A letter from your doctor to the VA in support of your claim can do wonders in regards to moving your case along. While more advanced cases may require an expert medical opinion from a doctor who has experience in dealing with the VA, for less complicated claims, a correctly worded letter from your doctor may be what pushes your claim past the finish line.
As most doctors aren’t familiar with what the VA is looking for, this is a short guide for you to download and/or print out and show your doctor, assuming he or she is willing to write a letter for you.
Disclaimer: The content of these letters is provided for informational purposes only and is not intended to constitute legal advice. Downloading these letters does not guarantee any result nor does it create an attorney-client relationship between you and Hill and Ponton, PA. This page is provided “as is” and does not represent any outcome or result. Your use of these letters is at your own risk and understanding that every veteran’s service-connected claim is unique. Neither Hill and Ponton, PA, nor anyone acting on their behalf, will be liable under any circumstances.
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10 Tips for Doctors Writing Letters to the VA
- Identify the veteran and the purpose of your letter of support.
Example: “I am writing on behalf of veteran John Smith, who served in the U.S. Navy from April 1992 to April 1996. Mr. Smith suffers from Parkinson’s Disease.”
- Identify yourself, including your credentials and your experience. Be sure to note if you are affiliated with the VA.
Example: “I am a board-certified neurologist and am currently a resident at Florida Hospital Orlando, with 14 years experience treating neurological disorders, including many patients with Parkinson’s Disease”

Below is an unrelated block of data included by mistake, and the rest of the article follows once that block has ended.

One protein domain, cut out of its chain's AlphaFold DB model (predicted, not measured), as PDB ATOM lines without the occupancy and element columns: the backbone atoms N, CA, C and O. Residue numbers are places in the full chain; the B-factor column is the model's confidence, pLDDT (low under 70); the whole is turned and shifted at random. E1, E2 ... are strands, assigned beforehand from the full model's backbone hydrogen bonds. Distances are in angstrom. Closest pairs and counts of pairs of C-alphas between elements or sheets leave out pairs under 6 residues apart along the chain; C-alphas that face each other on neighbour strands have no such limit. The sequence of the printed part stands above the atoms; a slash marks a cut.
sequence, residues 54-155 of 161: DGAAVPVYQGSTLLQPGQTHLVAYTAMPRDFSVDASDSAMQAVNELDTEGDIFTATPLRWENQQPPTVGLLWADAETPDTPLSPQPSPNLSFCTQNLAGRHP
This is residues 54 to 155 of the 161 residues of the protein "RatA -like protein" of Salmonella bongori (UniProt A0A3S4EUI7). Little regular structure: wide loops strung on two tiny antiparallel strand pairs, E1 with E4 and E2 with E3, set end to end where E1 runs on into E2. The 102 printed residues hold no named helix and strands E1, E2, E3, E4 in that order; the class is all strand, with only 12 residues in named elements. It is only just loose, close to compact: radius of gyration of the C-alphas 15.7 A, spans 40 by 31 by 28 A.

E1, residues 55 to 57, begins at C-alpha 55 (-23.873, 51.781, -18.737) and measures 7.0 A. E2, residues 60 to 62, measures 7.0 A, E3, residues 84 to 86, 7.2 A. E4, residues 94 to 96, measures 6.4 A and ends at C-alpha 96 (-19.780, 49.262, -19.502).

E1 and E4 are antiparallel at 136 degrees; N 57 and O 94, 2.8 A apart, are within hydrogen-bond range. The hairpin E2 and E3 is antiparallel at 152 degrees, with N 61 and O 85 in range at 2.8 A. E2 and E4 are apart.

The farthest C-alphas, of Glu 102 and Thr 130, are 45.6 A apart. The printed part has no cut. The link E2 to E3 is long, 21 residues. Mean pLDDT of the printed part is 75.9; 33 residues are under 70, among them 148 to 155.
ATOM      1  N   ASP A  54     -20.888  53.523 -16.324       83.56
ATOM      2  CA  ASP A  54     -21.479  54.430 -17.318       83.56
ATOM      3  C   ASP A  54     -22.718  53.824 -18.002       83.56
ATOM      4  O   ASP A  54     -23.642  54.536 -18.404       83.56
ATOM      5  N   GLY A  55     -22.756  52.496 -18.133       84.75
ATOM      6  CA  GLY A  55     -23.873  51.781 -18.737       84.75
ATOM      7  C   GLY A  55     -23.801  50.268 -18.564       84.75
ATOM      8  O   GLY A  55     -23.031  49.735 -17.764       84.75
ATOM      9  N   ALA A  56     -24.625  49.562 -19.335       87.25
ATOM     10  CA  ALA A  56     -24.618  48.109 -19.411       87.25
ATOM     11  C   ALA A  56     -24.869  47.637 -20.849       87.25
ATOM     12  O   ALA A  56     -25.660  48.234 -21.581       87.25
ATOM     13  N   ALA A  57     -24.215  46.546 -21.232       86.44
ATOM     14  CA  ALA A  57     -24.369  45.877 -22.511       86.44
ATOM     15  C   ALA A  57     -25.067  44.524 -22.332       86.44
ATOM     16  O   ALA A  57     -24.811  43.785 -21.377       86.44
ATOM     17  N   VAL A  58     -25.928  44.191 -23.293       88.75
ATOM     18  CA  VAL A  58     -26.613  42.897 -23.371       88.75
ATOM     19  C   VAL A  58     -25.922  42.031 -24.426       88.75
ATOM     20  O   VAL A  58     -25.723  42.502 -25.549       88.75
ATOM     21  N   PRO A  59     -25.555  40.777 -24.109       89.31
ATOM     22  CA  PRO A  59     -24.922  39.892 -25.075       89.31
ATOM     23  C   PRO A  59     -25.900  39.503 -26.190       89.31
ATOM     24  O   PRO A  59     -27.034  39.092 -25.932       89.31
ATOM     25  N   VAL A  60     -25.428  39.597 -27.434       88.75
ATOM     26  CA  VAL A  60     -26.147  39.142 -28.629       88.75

- Explain your clinical relationship with the veteran.
Example: “Mr. Smith was referred to me in June 2012 for his Parkinson’s Disease, and has been under my care since that time. We have met approximately once a month during this time period.
- State the veteran’s diagnosis. If this is a mental health diagnosis, use DSM-V diagnostic codes and format. Be sure to note the veteran’s GAF or WHODAS score (the VA and the DSM-5 now recommends WHODAS, though GAF still seems to be commonly used.)
- If the veteran has a score that fluctuates, explain the reasons for the fluctuation and provide a range. GAF and WHODAS scores are very important to the VA who rate the severity of the veteran’s mental health condition. Generally, a GAF score of over 50 is seen as minimally disabling. If using the WHODAS, use the “complex” method that breaks down the deficit by domain.
- Describe the veteran’s current symptoms in detail (using the DSM-V criteria for mental illness.) It is important to be thorough here. Specifically state how long the veteran has been experiencing the symptoms and at what severity. Please note how the symptoms are related to your diagnosis (e.g. “Mr. Smith’s sleep disturbances are secondary to his Parkinson’s Disease.”)